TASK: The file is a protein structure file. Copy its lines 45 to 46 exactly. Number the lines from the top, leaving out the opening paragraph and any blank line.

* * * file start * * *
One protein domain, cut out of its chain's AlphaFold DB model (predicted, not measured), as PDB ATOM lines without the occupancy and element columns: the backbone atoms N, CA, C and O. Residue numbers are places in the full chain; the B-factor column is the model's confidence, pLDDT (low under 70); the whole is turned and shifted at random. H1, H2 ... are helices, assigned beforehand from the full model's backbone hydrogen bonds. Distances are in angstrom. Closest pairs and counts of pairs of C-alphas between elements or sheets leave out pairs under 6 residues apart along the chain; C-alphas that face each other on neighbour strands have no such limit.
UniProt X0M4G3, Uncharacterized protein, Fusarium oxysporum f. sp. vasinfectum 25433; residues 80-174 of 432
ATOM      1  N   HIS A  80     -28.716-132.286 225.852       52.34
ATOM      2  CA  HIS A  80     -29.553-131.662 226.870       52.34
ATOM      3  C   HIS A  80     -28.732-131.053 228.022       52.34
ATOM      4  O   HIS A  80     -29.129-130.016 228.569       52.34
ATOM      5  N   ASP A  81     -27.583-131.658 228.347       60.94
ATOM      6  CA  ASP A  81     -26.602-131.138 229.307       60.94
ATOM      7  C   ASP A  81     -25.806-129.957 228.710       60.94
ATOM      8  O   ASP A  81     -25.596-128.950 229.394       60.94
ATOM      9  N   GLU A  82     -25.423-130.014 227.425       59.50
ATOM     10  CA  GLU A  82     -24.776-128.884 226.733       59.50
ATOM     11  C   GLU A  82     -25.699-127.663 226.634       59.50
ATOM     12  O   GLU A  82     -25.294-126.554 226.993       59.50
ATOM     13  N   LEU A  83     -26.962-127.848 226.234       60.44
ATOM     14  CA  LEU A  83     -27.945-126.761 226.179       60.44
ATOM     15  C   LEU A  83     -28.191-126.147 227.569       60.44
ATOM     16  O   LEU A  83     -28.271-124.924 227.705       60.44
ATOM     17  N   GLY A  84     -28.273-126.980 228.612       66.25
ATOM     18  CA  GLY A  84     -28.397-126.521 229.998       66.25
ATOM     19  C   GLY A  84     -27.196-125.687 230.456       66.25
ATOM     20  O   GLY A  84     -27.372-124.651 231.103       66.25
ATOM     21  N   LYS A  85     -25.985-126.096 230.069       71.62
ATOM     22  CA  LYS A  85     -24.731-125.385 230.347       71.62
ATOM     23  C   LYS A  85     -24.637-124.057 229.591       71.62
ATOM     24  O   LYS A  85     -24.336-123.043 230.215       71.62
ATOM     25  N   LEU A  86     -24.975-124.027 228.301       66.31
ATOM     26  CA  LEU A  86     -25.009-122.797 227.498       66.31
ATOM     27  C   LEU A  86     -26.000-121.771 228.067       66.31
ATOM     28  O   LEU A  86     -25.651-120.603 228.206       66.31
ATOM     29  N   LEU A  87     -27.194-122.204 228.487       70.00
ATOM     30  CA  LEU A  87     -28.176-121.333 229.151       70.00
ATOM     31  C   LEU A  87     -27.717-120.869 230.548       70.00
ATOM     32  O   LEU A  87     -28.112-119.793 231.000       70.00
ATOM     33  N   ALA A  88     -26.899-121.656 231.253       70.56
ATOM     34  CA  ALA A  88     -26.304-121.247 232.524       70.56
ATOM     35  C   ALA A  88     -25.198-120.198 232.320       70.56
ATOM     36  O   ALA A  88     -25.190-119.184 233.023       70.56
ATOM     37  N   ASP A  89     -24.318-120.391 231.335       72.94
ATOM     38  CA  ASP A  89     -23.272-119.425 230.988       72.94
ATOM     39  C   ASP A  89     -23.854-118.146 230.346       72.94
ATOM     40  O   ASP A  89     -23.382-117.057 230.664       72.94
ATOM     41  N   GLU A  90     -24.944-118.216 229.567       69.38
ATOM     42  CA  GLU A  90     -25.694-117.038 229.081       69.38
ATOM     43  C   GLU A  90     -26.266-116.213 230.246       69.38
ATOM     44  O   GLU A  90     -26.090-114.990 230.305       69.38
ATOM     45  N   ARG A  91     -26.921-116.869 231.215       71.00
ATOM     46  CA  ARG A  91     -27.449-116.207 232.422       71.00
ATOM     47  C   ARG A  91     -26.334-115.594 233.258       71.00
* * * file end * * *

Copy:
ATOM     44  O   GLU A  90     -26.090-114.990 230.305       69.38
ATOM     45  N   ARG A  91     -26.921-116.869 231.215       71.00